Metro, MARC to Expand
Published: Tuesday, January 28, 2014
Updated: Tuesday, January 28, 2014 02:01
New changes to the Washington Metropolitan Area Transit Authority will give Georgetown students increasing access to nearby Baltimore and Northern Virginia, albeit for an increased fee compared to current Metro fares.
In the coming year, transportation to and from Washington, D.C., will be transformed by the completion of the Silver Line and the introduction of weekend Maryland Area Regional Commuter train service to Baltimore, in addition to an increase in fees.
The construction of the new Silver Line, which will run from Largo Town Center in Prince George’s County Md to Wiehle Avenue in Fairfax County, Va., will extend the Metrorail to Dulles National Airport.
“The idea of extending the rail to Dulles has been contemplated for decades,” Metro spokesperson Dan Stessle said.
The project, whose construction is overseen by the Metropolitan Washington Airports Authority, marks the first time in Metro history that a railroad will be constructed by an entity outside of the WMATA.
“It’ll benefit the whole region. Just like all of the Metro rail lines, it’ll be used by commuters, by leisure travelers, by people who are shopping at Tysons Corner or people who live in northern Virginia who want to go into the District or a Redskins game in Prince George’s County,” Stessle said.
Much of the infrastructure improvement will be funded by a proposed 3 percent metro fare increase slated to begin in July 2014 in accordance with a 2010 resolution by the Metro Board of Directors to increase Metro fares every two years in order to stay in line with inflation.
“We continue to believe that Metro is a great value, especially when you consider the cost of parking for commuters as well as the hassle traffic and the like,” Stessles said.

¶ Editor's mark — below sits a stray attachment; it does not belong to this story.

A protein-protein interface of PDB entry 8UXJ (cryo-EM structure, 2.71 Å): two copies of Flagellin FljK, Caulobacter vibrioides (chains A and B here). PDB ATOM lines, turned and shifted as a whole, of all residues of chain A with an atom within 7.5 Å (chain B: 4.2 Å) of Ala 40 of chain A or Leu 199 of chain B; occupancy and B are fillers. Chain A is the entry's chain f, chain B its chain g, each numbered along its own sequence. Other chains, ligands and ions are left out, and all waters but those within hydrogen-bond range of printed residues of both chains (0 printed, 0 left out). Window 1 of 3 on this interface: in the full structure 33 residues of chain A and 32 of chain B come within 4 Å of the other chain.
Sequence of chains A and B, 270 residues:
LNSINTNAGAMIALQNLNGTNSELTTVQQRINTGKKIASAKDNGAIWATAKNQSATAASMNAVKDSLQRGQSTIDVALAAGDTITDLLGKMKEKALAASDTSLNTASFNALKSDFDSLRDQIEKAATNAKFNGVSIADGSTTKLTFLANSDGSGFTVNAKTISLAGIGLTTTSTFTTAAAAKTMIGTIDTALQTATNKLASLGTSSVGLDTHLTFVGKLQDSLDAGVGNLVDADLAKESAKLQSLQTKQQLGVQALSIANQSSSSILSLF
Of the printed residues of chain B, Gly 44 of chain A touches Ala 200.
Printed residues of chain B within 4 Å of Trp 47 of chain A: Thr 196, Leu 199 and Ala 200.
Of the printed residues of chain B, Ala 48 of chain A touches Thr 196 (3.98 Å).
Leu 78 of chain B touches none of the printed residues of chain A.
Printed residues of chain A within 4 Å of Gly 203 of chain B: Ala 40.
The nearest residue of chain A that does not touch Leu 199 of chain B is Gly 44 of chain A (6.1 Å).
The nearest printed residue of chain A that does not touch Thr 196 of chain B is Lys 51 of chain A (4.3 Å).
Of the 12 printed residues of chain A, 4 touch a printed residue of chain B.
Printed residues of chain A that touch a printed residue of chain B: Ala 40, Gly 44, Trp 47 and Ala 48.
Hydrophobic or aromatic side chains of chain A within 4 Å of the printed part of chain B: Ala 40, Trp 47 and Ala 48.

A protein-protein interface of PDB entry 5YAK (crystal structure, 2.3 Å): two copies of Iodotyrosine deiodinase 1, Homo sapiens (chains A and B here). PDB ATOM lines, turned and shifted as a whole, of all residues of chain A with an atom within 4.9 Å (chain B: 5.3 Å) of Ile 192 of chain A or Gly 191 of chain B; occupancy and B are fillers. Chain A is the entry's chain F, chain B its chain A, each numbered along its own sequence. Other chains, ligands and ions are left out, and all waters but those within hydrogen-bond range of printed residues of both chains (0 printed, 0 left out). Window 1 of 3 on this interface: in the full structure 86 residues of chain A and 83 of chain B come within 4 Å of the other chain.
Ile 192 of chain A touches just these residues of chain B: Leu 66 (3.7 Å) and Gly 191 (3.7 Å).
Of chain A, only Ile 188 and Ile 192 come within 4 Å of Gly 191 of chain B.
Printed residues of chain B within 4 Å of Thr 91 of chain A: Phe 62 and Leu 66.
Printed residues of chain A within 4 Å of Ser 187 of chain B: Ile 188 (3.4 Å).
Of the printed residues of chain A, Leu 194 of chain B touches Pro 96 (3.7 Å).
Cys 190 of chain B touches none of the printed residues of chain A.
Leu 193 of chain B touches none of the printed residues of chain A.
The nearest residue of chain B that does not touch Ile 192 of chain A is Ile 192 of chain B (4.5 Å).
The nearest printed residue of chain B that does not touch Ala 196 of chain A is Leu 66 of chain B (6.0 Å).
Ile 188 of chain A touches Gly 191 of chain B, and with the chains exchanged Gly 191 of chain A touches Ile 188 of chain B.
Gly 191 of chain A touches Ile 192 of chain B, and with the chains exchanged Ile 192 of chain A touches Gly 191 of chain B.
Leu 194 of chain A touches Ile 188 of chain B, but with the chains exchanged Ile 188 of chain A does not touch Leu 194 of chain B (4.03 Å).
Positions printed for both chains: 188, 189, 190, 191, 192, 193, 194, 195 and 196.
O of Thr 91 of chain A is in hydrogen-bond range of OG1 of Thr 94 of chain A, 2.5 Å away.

Tucker Cowden (MSB ’17), who takes the Metro to get to his internship on Capitol Hill, expressed concern over the Metro fare increases.
“I was definitely concerned because that’s kind of my go-to for my internship. It’s definitely something people consistently use because it’s the least expensive option, so the idea of it becoming more expensive is something that you have to consider on a daily basis if you’re going to be using the Metro under new fares,” Cowden said.
Abbey McNaughton (COL ’16), who also takes the Metro to her internship on the Hill, hoped the Metro fare increase might place added pressure on Georgetown to increase shuttle service for students going to Capitol Hill.
“I guess I would say that if Metro fees continue to increase, then hopefully Georgetown will take increasing [the number of] shuttles down Halfmore Hill a little more seriously,” she said.
Along with the construction underway for the Silver Line, Metro riders can expect to see ongoing weekend infrastructure improvements on several other lines, which involve replacing rail ties, fasteners and railroad pieces in order to make the railway safer and more reliable.
“It’s not sexy, and most people don’t quite fully understand what’s happening out there, but they know that every weekend we’re doing lots and lots of work,” Stessle said. “As we get through the critical work, we can start stepping that back and people will eventually see more normal weekend services with fewer disruptions and fewer track work impacts.”
In step with the new increase in public transportation options, the MARC Train, which offers service to Harford County, Md.; Baltimore City, Md; Washington D.C.; Brunswick, Md; Frederick, MDdand Martinsburg, W.va, will now offer weekend service on its Penn Line, easing access to Baltimore-Washington International Airport.
As of this spring, Georgetown students will also be able to enjoy new transportation in the neighborhood, with the opening of a new bike lane on M Street. The lane will complement the already existing bike lane in the opposite direction on L Street.
“For some people it may be their only option as far as moving around goes,” Communications Specialist in the District Department of Transportation Monica Hernandez said.
The new bike lane, funded through local and federal funds, has been in the works since 2005.